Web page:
) and Mausser and Rosen
) discuss the practical case whereby VaR is calculated on the basis of a combination of portfolios, which might outperform the overall risk of an individual portfolio.
These authors also emphasize that an unresolved problem with VaR is that it can be difficult to optimize when the level of market risk is computed under various scenarios. This view is based on the argument that the function of a positional portfolio may exhibit multiple local extrema, which incorporates uncertainty in determining the set of optimal possibilities and the overall value of VaR.
Conditional Value-at-Risk (CVaR) is considered to be a more effective alternative measure and estimate of the level of market risk in comparison with VaR. CVaR can be used to measure a conditional marginal value that is beyond the possibility of the VaR approach. Allen and Powell
) considered CVaR as a substitute for VaR in measuring market and credit risks. In a similar vein, Pflug
) demonstrated that CVaR is a rigorous risk measure which incorporates many desirable attributes, such as convexity and monotonicity, which are two inherent properties that are not properties of the VaR approach.
Furthermore, VaR does not represent the probable loss range, except for the first threshold value. In contrast, CVaR determines the number of losses that may be encountered in the tail distribution. Rockafellar and Uryasev
) analyzed CVaR for portfolio optimization problems and provided evidence that CVaR was more effective than VaR for practical purposes.
In addition, Krokhmal et al.
) conducted a case study on optimizing portfolios with CVaR constraints and concluded that CVaR risk management constraints, which are based on linear programming techniques, can be used in various applications, to provide bound on the percentiles of the loss distributions.
In practice, the Basel Accord regulations require the amount of capital to be retained in the banking system to be calculated on a daily basis. According to the regulations, the VaR approach is a highly recommended tool for calculating the amount of capital that must be retained by commercial banks and other deposit-taking financial institutions against potential losses on a daily basis. As previously discussed, VaR measures the potential loss over a given period of time for a given level of confidence (that is, reliability).
The retention of adequate funds by commercial banks to accommodate expected financial losses on a daily basis is intended to offset the chances of bankruptcy. The amount of capital reserves is intended to be sufficient for the bank to accommodate abnormal occurrences. In addition, accurate estimation of the level of reserves that are not in excess of the required level can help banks to enhance their financial performance.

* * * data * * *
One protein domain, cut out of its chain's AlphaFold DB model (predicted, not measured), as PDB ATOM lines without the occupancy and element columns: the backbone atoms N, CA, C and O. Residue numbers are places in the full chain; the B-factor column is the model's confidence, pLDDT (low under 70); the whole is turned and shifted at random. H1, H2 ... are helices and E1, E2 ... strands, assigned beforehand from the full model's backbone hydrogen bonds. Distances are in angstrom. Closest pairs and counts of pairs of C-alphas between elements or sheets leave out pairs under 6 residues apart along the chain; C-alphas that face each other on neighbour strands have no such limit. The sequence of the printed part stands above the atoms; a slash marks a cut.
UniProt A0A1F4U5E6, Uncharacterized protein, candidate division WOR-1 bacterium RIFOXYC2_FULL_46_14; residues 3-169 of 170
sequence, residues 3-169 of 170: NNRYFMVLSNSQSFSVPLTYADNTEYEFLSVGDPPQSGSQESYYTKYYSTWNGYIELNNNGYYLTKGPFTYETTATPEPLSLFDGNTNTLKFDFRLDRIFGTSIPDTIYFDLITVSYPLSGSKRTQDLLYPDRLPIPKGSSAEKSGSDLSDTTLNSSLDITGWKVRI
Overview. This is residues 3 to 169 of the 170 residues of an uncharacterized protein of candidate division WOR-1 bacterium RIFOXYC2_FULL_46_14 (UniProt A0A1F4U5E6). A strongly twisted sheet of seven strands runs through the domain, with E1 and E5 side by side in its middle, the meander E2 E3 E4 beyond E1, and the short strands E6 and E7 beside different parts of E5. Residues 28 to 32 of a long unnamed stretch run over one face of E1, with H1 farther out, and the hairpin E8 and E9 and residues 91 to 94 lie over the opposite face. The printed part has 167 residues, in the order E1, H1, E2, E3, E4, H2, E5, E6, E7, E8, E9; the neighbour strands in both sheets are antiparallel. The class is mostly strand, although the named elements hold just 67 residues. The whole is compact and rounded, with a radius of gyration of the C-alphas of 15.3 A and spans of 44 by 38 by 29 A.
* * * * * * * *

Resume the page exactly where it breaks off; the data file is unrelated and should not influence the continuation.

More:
According to Allen et al.
), there are three main methods for undertaking VaR measurements:
Monte Carlo Simulations.
While the parametric approach assumes that the rates of return and risk follow a particular distribution (such as normal), the historical methods use no such assumptions and use the actual observations of returns. Monte Carlo Simulations generate random numbers (and returns) that are based on predetermined indicators.
VaR determines the maximum loss value for a given period of time associated with a predetermined level of confidence. However, VaR does not present any other possible losses other than the specified VaR. Prodyot et al.
) criticize VaR risk measurement because it did not measure the losses in the tails of the distribution. CVaR overcomes this problem by measuring the distribution losses in the tails, as the key purpose in using CVaR is to measure the earnings that exceed the expected daily financial losses.
For example, if VaR is measured at the 95% confidence level, CVaR(α
) is an average of the worst 5% of the returns (α
= 0.05). CVaR is usually calculated as a percentage. For example, 0.01 CVaR daily at a 95% confidence level means that the loss should not exceed an average of 1% in the worst 5% of cases. CVaR has been used in a wide range of optimization (Alexander et al. 2003
; Bird et al. 2013
), risk management, and optimization (Sarykalin et al. 2008
) problems. Boubaker and Sghaier
) studied CVaR in simulations of the dependence structure between financial assets, the adequacy of bank capital (Allen et al. 2016
), and risk analysis during financial crises (Allen et al. 2012
; Toque and Terraza 2014
2.2. Empirical Analysis
Various papers have attempted to estimate the market risk level by using the VaR and CVaR methods concurrently. Powell et al.
) categorized the S&P Goldman Sachs Commodity Index into groups and used the modified CVaR method to assess the level of risk in particular periods, as classified according to GDP growth. The findings from this empirical study indicate that there are marked differences in the levels of risk for the various commodities for a variety of sub-samples.